The U.S. Farm Bill impacts agriculture and other matters under the United States Department of Agriculture’s scope of authority. It also has effects on immigration, trade and commerce, energy, and social welfare, to name a few. To Ozarks’ farmers, the biggest impact is in direct payments, and the funding available through programs like the Environmental Quality Incentives Program (EQIP) and the Wildlife Habitat Incentives Program (WHIP).
The Agricultural Adjustment Act of 1933 was, by many accounts, considered the first modern-day Farm Bill. Throughout World War I, the U.S. was war-torn Europe’s primary source for food. American farmers answered the global food market’s demand by supplying more than ever. But, after the war, European demand for U.S. food dropped, and many American crops were in overproduction. Couple this market situation with the infamous Dust Bowl of the 1930s, and American farmers were facing incredibly hard times. In response, The Agricultural Adjustment Act paid subsidies to farmers so they would not plant on part of their land.
The Congressional Research Office deems the Food and Agricultural Act of 1965 to be the first official “Farm Bill.” This was the first “multiyear farm legislation,” a signature component to Farm Bills going forward.
We asked Agricultural Economist Eric J. Wailes, with the Department of Agricultural Economics and Agribusiness at the University of Arkansas, to help us understand some of the pending consequences of the 2012 Farm Bill on Ozarks farmers.
1. The 2012 Farm Bill will supposedly be consolidating programs and adjusting policy to the tune of $23 billion in cuts. From where do you anticipate these cuts will come, and how will Ozarks producers be affected?
The Senate bill proposes to cut by $23 billion, while the House has indicated intentions to cut by $33 billion. Where it ends up will be an outcome of a conference between the two. Most of the proposed cuts in the Senate’s bill, S. 3240 the “Agriculture Reform, Food and Jobs” bill will be out of the commodity title by eliminating direct payments and the counter-cyclical target price income support program for grains, oilseeds and cotton. These are being replaced with two options that address revenue risk management along with a continuation of subsidies for crop insurance and a special risk management program for cotton. Ozarks producers will be affected to the extent they produce these program crops. Another area of cuts will come out of the conservation title, by consolidating and limiting authorization for funding. Most of this is coming out of the land retirement program, the Conservation Reserve Program. Approximately $4 billion of the cuts will come out of the Nutrition title, reducing benefits to the Supplemental Nutrition Assistance Program, “SNAP” (food stamps). The Senate bill is still in the process of considering amendments.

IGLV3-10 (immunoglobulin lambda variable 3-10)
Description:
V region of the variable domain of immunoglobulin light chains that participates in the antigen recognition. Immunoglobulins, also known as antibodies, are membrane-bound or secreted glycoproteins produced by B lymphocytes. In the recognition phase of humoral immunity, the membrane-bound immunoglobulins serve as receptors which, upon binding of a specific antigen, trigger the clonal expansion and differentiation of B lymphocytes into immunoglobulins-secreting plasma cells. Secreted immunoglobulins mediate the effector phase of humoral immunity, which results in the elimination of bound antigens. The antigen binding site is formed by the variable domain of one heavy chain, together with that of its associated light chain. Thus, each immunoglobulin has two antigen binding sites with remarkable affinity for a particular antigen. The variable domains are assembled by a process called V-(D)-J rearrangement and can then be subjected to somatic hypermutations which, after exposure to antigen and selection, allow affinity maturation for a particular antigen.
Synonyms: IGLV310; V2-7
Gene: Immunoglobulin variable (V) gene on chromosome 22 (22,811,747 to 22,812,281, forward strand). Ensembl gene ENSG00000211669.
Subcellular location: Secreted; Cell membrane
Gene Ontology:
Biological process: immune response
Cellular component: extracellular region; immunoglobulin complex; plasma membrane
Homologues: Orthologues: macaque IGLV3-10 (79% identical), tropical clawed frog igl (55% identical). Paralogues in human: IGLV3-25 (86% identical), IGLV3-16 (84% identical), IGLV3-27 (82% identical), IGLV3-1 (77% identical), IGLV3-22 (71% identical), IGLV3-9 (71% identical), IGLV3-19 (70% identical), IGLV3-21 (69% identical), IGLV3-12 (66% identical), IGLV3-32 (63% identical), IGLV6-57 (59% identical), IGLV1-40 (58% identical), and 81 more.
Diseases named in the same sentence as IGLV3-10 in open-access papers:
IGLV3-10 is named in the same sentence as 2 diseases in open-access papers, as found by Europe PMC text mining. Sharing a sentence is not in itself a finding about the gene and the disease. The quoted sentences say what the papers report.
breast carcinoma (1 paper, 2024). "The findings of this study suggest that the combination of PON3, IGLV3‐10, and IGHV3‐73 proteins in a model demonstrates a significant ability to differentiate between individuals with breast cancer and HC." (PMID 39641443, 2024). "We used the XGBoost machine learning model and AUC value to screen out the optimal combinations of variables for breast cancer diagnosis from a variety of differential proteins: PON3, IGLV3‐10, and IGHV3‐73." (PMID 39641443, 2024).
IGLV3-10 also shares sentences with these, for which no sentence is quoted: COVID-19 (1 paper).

2. How should, or can ag producers hedge against this uncertainty?
Agricultural producers need to look more closely at crop and livestock insurance, particularly if they have purchased insurance in the past, as this will become the cornerstone of the new farm bill proposals coming out of either the Senate or the House.
3. Can you explain why $23 billion in cuts was specifically on the table? It has been said these cuts specifically came in negotiations over the 2011 summer government shutdown.
Deficit reduction is a key concern facing any legislation that authorizes funding programs from the federal budget. The House and Senate Agriculture committees agreed last October to a $23 billion contribution. This spring the House Budget resolution upped the ag bill’s suggested contribution to $33 billion. Agriculture believes that it should make a contribution to deficit reduction, but it wants this to be equitable across all sectors.
4. What programs in the Farm Bill have historically impacted producers most?
The programs affecting producers most historically have been the commodity, conservation and agricultural research titles. The commodity title has provided price and income supports, the conservation program has provided incentives to encourage greater sustainability and stewardship on the farm, and the research title has helped to fund the much-needed public funds for keeping American agriculture at the forefront of efficiency and competitiveness in domestic and global markets.
5. In the past, 60 percent of program dollars in the Environmental Quality Incentives Program (EQIP) were mandated to be geared toward livestock and poultry operations. Do you see any threat to this funding, and this allocation mandate?
No, I don’t see a threat to this allocation. This is one of the few areas that livestock and poultry producers gain access to federal funding to support sustainable production methods. With ongoing concerns about animal waste and greenhouse gases, EQIP funding remains important for livestock and poultry producers.